“Everyone who’s ever taken a shower has an idea. It’s the person who gets out of the shower, dries off and does something about it who makes a difference.” -Nolan Bushnell
I have started a small handful of companies–some successful (SpinShark – sold to PM Digital), some not (The Kilroy Group crashed and burned so hard they brought in FEMA). And the start is always exciting. You are full of ideas, opportunity, visions and dreams. But then the work
Adchemix, my current company, started innocently enough in the shower. I was in the midst of one of those deep-thought reveries, chewing through problems that I wanted to solve, enshrouded in steam and hot water. And then the solution hit me. It was electric. I ran out of the shower, soaking wet, and started writing down my explosion of insight. For some other founder, that might be the start of an amazing overnight success story. But, truth be told, that shower was nearly 3 years ago. (And I have taken other showers since, but few have been as exhilarating).
It wasn’t until April 2013 that Adchemix finally got off the ground. I was a solo founder. I started one other company as a solo founder, but it was a services business, where I needed nothing else but the services I could provide. Adchemix is different; it is a big data driven marketing platform. We are out to change the way marketers capture search and social traffic. And not only was I a solo founder, I was a solo founder who didn’t know how to code. At the start, I was just a guy, dripping wet, who had an idea.
Let me be blunt, I think being a solo founder sucks.
Here are the instructions on the back of the “solo founder who can’t code” shampoo bottle:
1. Wake up.
2. Wrack your brain trying to figure out how to make the idea real.
3. Rinse & repeat.
An idea but no team
With this lightning bolt of an idea and some crudely dashed off diagrams, I set off to find the elusive tech prodigy who could turn this into a string of well-formed code. So, I started meeting with what felt like thousands of engineers and coders, hoping to find the right person. I had countless lunches and coffees. Here were some of the responses I got:
“Dude, that’s a lot of data.”
“You can’t do that – it’s not possible.”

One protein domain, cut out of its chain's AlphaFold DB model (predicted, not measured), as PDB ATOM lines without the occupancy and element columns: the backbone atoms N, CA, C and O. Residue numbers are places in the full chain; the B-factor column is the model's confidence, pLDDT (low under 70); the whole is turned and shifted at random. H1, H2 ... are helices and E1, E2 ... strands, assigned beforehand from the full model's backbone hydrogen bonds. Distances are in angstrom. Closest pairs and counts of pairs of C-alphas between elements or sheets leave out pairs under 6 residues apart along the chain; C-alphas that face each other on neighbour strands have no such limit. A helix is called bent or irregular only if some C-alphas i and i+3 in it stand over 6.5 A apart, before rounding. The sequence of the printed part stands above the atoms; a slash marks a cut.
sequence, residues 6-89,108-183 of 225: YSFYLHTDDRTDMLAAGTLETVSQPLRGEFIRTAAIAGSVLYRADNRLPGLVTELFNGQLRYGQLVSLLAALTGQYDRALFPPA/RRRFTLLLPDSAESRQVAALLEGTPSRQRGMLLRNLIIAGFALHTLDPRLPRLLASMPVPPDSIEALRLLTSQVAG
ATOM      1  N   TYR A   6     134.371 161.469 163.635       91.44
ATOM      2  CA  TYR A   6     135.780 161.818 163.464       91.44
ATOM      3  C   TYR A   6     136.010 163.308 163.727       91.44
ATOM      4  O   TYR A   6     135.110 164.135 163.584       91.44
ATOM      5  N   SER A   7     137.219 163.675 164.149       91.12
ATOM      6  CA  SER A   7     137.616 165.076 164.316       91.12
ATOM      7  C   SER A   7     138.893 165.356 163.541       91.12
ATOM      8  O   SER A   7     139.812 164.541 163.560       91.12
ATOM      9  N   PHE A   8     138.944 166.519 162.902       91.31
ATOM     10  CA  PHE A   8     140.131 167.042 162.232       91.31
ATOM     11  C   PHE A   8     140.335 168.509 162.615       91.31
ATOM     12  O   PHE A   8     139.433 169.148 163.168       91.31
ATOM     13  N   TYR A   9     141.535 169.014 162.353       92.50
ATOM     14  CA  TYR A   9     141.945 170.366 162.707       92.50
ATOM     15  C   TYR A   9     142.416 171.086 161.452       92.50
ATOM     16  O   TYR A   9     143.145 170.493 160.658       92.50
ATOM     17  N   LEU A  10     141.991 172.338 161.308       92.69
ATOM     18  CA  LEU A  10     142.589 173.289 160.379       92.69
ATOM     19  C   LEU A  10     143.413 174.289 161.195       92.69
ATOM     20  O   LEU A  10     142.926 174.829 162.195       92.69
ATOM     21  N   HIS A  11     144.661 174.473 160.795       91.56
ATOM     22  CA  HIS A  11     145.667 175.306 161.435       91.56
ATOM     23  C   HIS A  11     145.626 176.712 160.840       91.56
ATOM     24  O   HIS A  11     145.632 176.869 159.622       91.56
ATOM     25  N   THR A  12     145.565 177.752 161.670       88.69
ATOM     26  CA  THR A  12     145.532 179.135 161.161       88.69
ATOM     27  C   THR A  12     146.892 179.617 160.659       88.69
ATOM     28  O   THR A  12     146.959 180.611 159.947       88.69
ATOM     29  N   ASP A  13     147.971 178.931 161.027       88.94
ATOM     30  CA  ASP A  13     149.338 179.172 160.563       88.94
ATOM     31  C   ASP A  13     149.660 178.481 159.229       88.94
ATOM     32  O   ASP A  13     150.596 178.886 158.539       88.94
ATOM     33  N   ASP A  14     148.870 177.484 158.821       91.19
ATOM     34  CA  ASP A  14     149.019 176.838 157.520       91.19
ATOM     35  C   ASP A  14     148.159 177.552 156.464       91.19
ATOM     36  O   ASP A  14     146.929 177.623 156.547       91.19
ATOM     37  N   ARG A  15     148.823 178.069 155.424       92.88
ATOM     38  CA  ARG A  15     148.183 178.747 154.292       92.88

“Outsource this to India. You can get like a million developers for short money.”
“Exactly how much money do you have?”
I was there at the edge with an idea, passion, and experience. I was ready to create something great. But with each one of these failed meetings with development folks, I was left in a place where no wants to be – alone. Without a team, the solo founder can’t iterate. You can’t make leaps. You can’t celebrate milestones. You can’t commiserate in failure. I needed the team or at least a cofounder.
So I set out to raise money based on my concept and my experience (I have been working in search for the better part of 15 years). Not only was I a solo founder, but also a solo founder with 5 kids and a stay at home spouse. I was carrying an idea that I couldn’t put down and the pressure of providing for my family.
In one of my meetings with a potential investor, after telling me that he was very excited about my idea, asked me bluntly, “What kind of car do you drive?” Bewildered, I answered “A 2008 Town and Country minivan”. He replied, “Great, sell it, build your product and then we can really talk.” I thanked him for his time and left before he suggested I sell one of my kidneys, too. Being a solo founder is tough, but getting kicked out of the house by my wife for selling the minivan is another level of hurt.
It’s not about a skill set
Regardless of my insight and how exciting the prospects were, without a partner to create with, being a solo founder is hard. It isn’t the work that is daunting, but rather the solitude. Yes, sure if I could code it would have been easier but honestly, it still would have been difficult. It’s lonely being a CEO. The weight of the company is on your shoulders. Now, compound that with being the CEO of an idea. A company can weigh you down, but an unrealized idea can be crushing. And bearing that weight in solitude, with no team, is worse.
With other companies I started, there were teammates. There were peers and partners to bounce ideas off of. There were inane conference calls and whiteboard sessions. There were inside jokes and beers after work. When you start a business with an idea but no people, and try to take the idea out for a beer after work, you quickly realize that you are drinking alone.
Doing what I had to do
I did what I had to do. I put the idea on ice, and got a job. But it wasn’t my job, my company or my idea and I didn’t last very long in the world of working for others. The Adchemix idea simply would not go away. So, in January, I started the search again.
Except this time, I didn’t go searching for a developer. I went searching for a partner. That was a new approach. I reached out to find someone who could share the idea, rather than build my idea. The change was crucial. Now instead of being a guy with a vision who wanted to execute, I became a guy with a vision who wanted to share the opportunity. I know that this sounds like I am splitting hairs, but truly, the subtle shift from “This is the idea, can we get started?” to “This is the idea, what do you think?” was what morphed me from a dripping wet solo founder to a partner.
As it turns out, the plot of this story has taken a turn towards the grand epic I envisioned that day in the shower. We just launched in our 5th country earlier today. We work as a team. We have roadmaps, we have milestones, we have a culture. We also have revenue and are closing in on some funding that will get us through the next 15-18 months. I did eventually find that all star who understood and could execute on an evolved version of my shower idea, and I found them on FD, but that is a story for another day.